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Svendsen's first symphony impressed Grieg so much that he withdrew his own symphony. It's a fairly lightweight effort, but thoroughly professional in every way, and it shows a melodic gift that seems to me natural, genuine and spontaneous. I find nothing particularly Norwegian about it, which is not surprising as Svendsen had been trained in Leipzig. The second is much more attention-catching, with greater distinctiveness in both the themes and the scoring. This time there does seem to be a Norwegian flavour in the intermezzo, at least as I would understand 'Norwegian' from Grieg. The liner-note claims to detect some influence of Wagner in it, but frankly I doubt that. Like the earlier work, it is easy listening in a major key, cheerful and outgoing in expression for the most part but with a greater sense of depth in its first movement. Neither piece makes any great demands on the listener, and both make a thoroughly welcome change from the familiar repertory of late-romantic symphonies.
The performances strike me as admirable in every way, with accomplished orchestral playing and well-judged speeds throughout. The recording is faithful and clear. It would have benefited from being a little more 'forward', I felt, but there is no real problem with it. There is a helpful and informative liner-note with a useful potted biography of the composer and brief notes on both orchestra and conductor.
I take the opportunity, not for the first time, to thank Naxos for the enterprise they are showing in making such unfamiliar music available to us at such modest cost. I like to support projects like this and I hope they receive the backing they deserve from the musical public. This is music to be enjoyed, with no caveats or complications.
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This Naxos CD was released back in 1998, and features recordings made in 1997 by the Bournemouth Symphony Orchestra conducted by Bjarte Engeset of Johan Svendsen's two symphonies; it is an altogether excellent disc.

Svendsen (1840-1911) was a contemporary and lifelong friend of perhaps the greatest Norwegian composer Edvard Greig. Greig is very much a minaturist, what with his songs and piano works, whereas Svendsen tended to write in larger forms, such as these two symphonies; he was also a noted conductor. These two works are very much in the Romantic mainstream; if you like Mendlessohn and Schumann, you are sure to enjoy Svendsen. One writer (I forget whom) put it like this: "Fusing the legacy of the Viennese classics with the Norwegian folk tradtion" - many thought Svendsens tunes were taken from Norwegian folk songs, but they were all original creations.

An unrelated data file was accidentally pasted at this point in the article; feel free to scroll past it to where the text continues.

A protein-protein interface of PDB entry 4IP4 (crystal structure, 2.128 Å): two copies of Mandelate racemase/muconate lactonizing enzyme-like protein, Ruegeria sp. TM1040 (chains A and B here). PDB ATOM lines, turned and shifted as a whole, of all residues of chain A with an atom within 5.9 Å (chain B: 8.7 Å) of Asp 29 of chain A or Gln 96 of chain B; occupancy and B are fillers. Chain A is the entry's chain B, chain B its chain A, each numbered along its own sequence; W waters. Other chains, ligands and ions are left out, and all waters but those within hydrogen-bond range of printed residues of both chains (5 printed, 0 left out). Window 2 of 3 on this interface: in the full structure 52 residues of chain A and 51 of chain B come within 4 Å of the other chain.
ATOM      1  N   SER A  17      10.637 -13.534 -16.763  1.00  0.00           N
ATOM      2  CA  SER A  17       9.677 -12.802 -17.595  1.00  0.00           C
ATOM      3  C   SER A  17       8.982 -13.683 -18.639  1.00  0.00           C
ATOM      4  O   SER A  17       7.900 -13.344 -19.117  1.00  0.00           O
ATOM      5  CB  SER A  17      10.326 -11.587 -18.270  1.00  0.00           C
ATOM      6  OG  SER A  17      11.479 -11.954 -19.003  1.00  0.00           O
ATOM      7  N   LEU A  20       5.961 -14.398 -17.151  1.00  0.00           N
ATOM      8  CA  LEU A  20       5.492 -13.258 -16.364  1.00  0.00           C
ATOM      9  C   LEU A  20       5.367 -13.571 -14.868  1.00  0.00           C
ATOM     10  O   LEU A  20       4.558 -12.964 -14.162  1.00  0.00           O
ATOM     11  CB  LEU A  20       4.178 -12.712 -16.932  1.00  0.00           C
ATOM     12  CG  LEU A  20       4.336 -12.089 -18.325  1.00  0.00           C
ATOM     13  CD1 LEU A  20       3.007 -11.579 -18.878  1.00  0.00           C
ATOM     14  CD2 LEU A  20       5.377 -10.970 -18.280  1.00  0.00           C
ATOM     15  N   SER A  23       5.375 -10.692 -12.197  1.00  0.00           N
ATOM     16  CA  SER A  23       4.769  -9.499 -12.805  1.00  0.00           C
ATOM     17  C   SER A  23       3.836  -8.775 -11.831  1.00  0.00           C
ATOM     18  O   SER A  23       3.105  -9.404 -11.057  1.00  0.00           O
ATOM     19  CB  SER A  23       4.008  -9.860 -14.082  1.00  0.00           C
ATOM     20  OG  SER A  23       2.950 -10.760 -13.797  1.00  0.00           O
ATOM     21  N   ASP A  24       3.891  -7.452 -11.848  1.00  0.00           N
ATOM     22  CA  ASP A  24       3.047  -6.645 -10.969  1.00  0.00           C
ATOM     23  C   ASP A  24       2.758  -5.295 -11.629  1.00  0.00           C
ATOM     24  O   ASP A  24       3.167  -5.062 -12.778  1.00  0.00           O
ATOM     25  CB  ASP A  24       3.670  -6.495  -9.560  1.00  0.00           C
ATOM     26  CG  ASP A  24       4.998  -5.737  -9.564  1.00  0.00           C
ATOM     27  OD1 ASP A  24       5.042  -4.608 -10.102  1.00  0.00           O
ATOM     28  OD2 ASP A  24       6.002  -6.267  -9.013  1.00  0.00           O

Svendsen's Symphony 1 Op.4 comes from 1867 and is a much stronger work than Greig's own modest symphony (that he supressed at the time), but seemingly fortells some of Greig's later larger works. Symphony 2 Op.15 comes from around 1874 and closes with quite a romp.

Although the sound on this Naxos CD is a little reverberant and it is best played at a reasonable level, the sonics are perfectly acceptable. An excellent introduction to this composer.

Svendesen did write other orchestral music and a good sample can be found on a Virgin Classics CD Svendsen - Orchestral Works, which is now hard and expensive to find. His symphonic poems are also available on a Simax CD Selmer; Svendsen - Symphonic Poems, which I have not heard, but has received good reviews.

Highly recommended!
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on 30 June 2010
Thoroughly enjoyable performances by the Bournemouth Symphony Orchestra's players who seem to find this composer's music as attractive as may many listeners. A bonus of reasonably generous playing time of the CD - over 70 minutes - and typically good
quality in recording - this is another fine bargain from Naxos, as the previous reviewer rightly noted - in fact, reading his enthusiastic, detailed, positive review encouraged me to buy the CD (thank you Mr Bryson).

For those who might wish to hear more of Svendsen's music, several folk song arrangements by him appear on the Naxos CD entitled "Scandanavian String Music". That disk includes also some very pleasant works by other composers, notably the Serenade of Dag Wiren.
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on 17 August 2013
I had not heard of this composer before but when I heard an extract on ClassicFM I felt I would like to know more so I purchased these two symphonies. Whilst they are not stunning they make for very pleasant listening and the purchase was worthwhile.
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on 30 March 2013
Again like Alfven musical works these are not the most outstanding musical works but they are easy to listen to, they do not push the boundaries of music neither are they experimental but they are pleasant as almost background music.
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on 28 October 2013
Svendsen is to the symphony as Grieg is to the musical miniature, certainly in Norwegian terms, The music has a classical freshness which evokes Scandinavia. It's worth a listen.
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on 27 January 2016
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